When the EHB Advisory Committee met earlier this year to discuss what Oregon’s 2017 Benchmark plan should look like, someone brought up the very good point that it should include the benefits found on the Oregon Health Plan (OHP), the state’s Medicaid program.
The reason behind this suggestion was that a huge number of people who will be on the exchange plans are constantly bouncing between OHP and private insurance, depending on their work situation and financial situation on any given month. Thus, having an identical scope of benefits between the two would provide a more-or-less seamless transition whenever the consumer qualified for Medicaid or had to purchase a private plan. If not the exact same providers (since not all providers work with OHP), then at least the same types of providers.
Alas, that was not to be. CAM providers were (yet again) not accounted for in the benchmark plan.
But were CAM providers really in a better position on OHP plans? Funny you should ask. In fact, back in March, the Health Evidence Review Commission (HERC), released a paper that suggested OHP take a very different approach:
Until now, the OHP has limited [back condition] treatment to patients who have muscle weakness or other signs of nerve damage. Beginning in 2016, treatments will be available for all back conditions. Before treatment begins, providers will assess patients to determine their level of risk for chronic back pain, and whether they meet criteria for a surgical consultation. Based on the results, one or more of the following covered treatments may be appropriate:
- Chiropractic manipulation
- Cognitive behavioral therapy (a form of talk therapy)
- Medications (including short-term opiate drugs, but not long-term prescriptions)
- Office visits
- Osteopathic manipulation
- Physical and occupational therapy
- Surgery (only for a limited number of conditions where evidence shows surgery is more effective than other treatment options)
In addition, yoga, intensive rehabilitation, massage, and/or supervised exercise therapy are recommended to be included in the comprehensive treatment plans. These services, which also have evidence of effectiveness, will be provided where available as determined by each Coordinated Care Organization (CCO). [emphasis mine]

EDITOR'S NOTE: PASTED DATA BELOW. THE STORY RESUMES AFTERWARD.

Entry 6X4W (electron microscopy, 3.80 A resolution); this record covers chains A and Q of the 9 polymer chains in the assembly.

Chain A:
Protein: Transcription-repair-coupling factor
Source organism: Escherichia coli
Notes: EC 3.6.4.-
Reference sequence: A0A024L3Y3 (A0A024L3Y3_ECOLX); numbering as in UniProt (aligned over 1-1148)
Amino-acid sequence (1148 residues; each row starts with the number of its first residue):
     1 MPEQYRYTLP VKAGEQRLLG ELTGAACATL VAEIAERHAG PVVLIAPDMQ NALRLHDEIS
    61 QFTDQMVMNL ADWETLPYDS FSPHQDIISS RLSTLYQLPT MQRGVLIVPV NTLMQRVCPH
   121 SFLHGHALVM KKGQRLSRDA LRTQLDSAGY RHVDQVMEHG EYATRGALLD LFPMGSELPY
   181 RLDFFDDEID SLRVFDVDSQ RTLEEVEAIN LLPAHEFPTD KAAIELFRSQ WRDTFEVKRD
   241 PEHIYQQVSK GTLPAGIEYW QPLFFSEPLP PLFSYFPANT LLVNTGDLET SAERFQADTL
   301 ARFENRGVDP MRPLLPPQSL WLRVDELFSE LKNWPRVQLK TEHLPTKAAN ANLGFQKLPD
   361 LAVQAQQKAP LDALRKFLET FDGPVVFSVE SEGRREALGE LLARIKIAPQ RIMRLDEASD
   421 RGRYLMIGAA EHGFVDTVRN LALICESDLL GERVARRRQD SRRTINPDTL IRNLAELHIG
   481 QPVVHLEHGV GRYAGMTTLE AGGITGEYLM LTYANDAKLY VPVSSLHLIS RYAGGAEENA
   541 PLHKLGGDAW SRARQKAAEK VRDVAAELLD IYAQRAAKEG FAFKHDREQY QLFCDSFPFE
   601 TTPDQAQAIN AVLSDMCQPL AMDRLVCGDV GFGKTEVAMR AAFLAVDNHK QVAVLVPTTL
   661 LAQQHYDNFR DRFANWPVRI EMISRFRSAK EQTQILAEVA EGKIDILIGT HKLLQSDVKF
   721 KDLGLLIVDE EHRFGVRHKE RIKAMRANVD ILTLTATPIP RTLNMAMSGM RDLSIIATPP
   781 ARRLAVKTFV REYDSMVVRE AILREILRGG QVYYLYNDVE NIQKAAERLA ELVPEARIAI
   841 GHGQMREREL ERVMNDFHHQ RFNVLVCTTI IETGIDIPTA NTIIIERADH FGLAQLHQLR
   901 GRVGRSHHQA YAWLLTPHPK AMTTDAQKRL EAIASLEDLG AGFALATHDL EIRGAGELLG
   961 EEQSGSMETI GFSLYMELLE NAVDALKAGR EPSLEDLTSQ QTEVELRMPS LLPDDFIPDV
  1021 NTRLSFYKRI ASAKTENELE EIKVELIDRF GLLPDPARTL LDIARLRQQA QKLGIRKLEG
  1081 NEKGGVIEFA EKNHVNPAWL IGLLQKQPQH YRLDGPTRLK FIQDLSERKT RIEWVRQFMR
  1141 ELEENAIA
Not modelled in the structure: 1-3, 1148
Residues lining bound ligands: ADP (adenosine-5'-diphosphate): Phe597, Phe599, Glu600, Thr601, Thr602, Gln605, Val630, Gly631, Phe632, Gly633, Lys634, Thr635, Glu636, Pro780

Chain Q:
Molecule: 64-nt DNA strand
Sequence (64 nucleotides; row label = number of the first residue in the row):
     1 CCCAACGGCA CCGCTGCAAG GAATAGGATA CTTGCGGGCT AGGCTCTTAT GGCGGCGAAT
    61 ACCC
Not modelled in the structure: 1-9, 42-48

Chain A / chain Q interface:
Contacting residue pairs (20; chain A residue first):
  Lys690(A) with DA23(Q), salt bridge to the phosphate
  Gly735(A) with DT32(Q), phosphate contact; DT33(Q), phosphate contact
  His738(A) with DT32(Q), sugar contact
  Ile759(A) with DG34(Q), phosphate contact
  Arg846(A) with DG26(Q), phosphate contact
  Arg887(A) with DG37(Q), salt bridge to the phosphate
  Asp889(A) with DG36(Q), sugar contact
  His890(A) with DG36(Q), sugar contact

Massage! Yoga! Manipulations! I love it. It feels like the people in charge are finally trying to figure out what actually helps reduce or manage chronic pain. This is a great development, and it has the power to change a lot of lives.
How do we solve the problem of chronic pain? For so long, the answer has been prescription medication. However, as I wrote about earlier, many people and organizations are starting to realize that these medications have drawbacks and limitations. Indeed, one of the reasons alternative care has taken hold in this country recently is because of the need to find another way to treat chronic pain.
Having options is nice, but it’s a luxury that people with limited means can barely afford. When your health insurance covers prescription medicine but not alternative care treatments, what can you do? In such cases, the choice between painkillers and CAM isn’t really a choice.
And the long-term use of painkillers can become a problem. As illustrated in this article, “In 2012, more than 900,000 Oregonians received an opioid prescription…About one third of hospitalizations related to drug abuse here are due to opioids.” Indeed, the HERC document points out that, “OHP has spent a great deal of public money on treatments such as surgery and medications, without good evidence that they improve patient’s lives. At the same time, narcotics also carry risks of dependency, misuse and overdose.”
Starting in January, OHP patients will have a real choice in how they want to manage their chronic back pain.
The weird tangent to all of this, however, is that Oregon’s Medicaid will soon have a wider scope of provider types and covered services than most of the plans on Oregon’s Exchange. Even in private plans that do cover certain CAM services, the insurance companies will still be allowed to discriminate against providers until 2017. Whereas, if a provider wanted to work with a Medicaid patient, he or she would only have to talk to the patient’s CCO to make it happen. It seems to me that the state is actually invested in making people’s lives better, while the insurance companies are focused only on the short-term gains.